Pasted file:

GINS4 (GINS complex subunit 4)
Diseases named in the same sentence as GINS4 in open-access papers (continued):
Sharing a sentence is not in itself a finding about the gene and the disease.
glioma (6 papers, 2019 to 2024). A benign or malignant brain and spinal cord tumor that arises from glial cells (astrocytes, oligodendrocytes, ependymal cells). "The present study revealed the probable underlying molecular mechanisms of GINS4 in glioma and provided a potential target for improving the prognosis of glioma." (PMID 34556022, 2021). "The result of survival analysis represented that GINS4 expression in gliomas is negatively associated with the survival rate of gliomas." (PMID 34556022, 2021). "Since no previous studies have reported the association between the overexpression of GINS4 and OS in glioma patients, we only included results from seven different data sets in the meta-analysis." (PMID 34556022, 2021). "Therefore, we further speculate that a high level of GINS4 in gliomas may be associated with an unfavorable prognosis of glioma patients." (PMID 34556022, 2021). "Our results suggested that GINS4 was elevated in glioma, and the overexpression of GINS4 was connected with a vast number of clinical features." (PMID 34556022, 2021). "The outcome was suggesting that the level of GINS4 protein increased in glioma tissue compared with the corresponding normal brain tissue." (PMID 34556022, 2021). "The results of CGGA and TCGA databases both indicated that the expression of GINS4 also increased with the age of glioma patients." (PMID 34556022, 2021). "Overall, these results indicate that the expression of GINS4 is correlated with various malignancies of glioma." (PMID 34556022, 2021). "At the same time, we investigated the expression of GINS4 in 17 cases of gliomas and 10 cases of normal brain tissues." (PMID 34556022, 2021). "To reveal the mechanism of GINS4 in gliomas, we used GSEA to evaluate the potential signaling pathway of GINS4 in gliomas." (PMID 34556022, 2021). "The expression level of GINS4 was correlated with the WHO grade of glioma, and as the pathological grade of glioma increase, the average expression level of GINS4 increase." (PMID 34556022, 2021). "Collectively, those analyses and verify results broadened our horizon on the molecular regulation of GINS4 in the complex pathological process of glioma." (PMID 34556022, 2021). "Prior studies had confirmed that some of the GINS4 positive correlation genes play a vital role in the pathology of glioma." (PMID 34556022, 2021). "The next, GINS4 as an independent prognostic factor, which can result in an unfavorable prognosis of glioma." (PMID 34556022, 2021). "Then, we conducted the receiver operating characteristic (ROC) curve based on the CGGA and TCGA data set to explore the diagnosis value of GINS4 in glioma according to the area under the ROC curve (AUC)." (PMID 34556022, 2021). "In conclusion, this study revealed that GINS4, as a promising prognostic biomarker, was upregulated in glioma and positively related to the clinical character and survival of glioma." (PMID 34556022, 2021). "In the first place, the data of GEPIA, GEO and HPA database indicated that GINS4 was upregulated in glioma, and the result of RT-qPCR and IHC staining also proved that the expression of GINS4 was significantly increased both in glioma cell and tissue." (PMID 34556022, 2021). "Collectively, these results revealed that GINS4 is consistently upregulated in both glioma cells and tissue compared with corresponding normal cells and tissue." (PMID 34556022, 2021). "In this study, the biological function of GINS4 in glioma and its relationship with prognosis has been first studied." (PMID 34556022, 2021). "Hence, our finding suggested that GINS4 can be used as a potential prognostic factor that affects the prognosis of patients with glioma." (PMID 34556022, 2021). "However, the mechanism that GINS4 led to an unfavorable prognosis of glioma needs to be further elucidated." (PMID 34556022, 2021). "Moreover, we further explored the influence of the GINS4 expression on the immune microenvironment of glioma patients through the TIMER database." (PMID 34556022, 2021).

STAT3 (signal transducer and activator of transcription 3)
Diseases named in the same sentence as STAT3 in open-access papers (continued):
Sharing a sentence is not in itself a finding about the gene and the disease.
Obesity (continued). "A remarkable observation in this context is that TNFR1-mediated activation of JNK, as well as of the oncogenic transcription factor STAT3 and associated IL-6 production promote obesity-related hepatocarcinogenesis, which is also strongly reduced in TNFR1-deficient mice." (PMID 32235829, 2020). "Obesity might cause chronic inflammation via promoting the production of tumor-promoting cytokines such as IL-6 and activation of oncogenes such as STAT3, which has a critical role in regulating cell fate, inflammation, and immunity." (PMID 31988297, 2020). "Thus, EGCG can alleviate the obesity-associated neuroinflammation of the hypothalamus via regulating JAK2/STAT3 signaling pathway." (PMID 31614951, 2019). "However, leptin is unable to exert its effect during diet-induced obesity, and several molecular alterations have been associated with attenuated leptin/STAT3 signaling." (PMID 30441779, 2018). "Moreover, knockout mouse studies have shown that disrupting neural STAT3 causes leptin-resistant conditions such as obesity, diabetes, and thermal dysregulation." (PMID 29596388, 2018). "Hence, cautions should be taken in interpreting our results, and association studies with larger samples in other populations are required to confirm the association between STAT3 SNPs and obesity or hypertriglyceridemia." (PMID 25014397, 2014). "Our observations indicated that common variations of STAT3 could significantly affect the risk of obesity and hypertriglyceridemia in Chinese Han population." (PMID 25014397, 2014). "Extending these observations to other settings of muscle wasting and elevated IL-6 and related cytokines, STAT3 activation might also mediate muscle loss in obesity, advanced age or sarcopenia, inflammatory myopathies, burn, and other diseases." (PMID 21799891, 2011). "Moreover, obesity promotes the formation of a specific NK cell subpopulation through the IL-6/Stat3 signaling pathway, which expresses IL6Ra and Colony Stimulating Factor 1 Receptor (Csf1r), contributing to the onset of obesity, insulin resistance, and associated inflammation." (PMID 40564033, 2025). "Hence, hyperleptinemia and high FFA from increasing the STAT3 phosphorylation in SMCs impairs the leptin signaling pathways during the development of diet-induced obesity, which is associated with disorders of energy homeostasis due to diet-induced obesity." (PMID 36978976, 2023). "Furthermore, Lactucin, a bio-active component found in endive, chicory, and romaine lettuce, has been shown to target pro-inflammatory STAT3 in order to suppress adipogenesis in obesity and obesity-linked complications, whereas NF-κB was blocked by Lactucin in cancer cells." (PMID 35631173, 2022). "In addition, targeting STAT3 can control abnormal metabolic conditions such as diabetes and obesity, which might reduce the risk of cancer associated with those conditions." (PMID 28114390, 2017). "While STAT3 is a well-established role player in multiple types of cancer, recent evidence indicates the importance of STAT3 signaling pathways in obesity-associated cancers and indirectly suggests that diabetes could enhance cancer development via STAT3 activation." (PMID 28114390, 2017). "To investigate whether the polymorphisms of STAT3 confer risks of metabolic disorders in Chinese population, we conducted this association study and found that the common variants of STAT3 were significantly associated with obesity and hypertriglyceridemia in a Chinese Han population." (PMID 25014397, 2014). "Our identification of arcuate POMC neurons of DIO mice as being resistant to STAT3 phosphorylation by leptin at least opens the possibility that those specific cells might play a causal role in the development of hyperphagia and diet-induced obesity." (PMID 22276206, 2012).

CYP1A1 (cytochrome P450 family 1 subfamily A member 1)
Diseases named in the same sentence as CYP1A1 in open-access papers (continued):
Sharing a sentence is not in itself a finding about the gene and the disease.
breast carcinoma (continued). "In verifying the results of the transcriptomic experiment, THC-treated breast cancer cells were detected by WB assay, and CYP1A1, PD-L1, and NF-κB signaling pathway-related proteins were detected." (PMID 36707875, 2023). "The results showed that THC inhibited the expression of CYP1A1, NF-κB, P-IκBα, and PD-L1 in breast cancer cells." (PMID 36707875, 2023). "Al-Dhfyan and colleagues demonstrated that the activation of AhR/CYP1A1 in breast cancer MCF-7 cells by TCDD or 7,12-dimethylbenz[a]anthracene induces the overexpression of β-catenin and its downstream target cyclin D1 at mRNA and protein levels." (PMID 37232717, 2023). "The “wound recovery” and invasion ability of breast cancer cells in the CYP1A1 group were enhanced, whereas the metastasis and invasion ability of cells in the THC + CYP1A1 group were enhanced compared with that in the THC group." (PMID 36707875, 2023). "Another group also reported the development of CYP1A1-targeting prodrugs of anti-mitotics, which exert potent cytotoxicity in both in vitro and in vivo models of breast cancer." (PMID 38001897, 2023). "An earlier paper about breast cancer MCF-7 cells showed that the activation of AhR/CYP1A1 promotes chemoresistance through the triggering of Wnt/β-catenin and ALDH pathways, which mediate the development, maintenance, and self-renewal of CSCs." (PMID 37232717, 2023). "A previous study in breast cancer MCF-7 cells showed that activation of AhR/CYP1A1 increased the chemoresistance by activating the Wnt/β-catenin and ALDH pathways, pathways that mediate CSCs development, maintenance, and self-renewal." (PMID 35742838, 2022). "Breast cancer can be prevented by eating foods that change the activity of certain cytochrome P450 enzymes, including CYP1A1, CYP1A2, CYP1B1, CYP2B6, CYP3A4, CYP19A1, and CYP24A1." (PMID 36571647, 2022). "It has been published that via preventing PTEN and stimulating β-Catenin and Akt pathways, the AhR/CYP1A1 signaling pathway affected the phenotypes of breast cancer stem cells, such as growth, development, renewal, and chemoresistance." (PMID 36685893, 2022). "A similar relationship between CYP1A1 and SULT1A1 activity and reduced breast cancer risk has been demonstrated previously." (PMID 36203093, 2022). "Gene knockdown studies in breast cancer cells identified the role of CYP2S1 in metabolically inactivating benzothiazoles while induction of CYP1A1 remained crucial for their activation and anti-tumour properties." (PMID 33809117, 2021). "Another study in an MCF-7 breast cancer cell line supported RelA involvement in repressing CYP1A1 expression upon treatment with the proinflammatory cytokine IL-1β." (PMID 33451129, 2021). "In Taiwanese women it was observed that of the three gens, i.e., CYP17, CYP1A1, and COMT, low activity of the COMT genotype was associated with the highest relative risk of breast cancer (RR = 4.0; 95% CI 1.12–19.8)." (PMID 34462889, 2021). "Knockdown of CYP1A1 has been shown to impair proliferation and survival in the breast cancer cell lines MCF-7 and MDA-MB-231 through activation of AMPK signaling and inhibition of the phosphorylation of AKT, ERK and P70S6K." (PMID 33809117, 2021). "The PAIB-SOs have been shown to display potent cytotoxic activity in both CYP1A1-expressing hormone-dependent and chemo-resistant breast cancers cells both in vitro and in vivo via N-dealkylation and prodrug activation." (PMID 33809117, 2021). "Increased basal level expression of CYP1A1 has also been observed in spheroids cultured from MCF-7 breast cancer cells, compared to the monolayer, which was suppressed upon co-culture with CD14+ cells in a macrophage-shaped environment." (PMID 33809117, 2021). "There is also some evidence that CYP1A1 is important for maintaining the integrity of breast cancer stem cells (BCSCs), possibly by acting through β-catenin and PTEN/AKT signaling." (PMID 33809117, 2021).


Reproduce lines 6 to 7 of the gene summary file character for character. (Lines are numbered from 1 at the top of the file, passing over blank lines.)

Diseases named in the same sentence as STAT3 in open-access papers (continued):
Sharing a sentence is not in itself a finding about the gene and the disease.